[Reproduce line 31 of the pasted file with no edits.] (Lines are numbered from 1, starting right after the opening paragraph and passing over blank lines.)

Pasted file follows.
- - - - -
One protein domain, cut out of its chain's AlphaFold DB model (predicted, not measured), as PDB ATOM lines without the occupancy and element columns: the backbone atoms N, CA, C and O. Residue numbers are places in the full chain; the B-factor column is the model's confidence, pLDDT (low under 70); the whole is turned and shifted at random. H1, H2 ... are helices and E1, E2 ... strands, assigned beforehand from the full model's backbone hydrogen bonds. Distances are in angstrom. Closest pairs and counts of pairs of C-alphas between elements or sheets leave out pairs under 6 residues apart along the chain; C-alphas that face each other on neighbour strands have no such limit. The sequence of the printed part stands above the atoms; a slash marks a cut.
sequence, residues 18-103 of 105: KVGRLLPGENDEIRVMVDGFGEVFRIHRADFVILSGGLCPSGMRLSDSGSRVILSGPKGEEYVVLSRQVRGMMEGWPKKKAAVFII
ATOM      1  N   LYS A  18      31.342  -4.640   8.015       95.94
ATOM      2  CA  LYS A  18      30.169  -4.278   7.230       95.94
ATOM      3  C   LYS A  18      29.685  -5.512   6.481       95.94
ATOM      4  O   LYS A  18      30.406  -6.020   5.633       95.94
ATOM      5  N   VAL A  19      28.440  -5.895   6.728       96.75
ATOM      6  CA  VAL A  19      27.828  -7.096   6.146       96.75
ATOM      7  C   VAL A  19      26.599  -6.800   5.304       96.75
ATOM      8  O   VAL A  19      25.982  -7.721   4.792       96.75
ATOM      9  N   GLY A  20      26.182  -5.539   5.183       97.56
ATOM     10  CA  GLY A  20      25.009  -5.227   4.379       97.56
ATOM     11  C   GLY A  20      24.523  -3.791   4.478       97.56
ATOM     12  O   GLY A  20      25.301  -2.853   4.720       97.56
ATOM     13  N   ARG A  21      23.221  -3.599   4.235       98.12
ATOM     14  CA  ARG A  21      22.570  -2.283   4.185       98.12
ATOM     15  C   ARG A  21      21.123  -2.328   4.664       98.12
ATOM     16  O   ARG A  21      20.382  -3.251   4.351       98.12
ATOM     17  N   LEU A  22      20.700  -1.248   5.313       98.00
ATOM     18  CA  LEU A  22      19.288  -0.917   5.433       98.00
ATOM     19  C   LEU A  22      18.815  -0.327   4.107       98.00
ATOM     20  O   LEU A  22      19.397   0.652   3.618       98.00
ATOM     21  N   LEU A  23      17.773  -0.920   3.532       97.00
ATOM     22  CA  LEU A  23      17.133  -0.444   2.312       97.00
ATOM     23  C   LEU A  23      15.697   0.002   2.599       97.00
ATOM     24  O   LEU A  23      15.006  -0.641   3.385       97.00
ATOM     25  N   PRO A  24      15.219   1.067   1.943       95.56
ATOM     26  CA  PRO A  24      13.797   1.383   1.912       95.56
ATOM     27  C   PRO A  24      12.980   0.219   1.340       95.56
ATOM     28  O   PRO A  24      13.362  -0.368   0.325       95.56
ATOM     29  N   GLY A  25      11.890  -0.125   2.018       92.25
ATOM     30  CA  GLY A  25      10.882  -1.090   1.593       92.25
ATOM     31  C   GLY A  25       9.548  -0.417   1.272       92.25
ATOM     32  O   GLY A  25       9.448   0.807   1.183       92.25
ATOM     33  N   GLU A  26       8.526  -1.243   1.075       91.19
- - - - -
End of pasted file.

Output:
ATOM     30  CA  GLY A  25      10.882  -1.090   1.593       92.25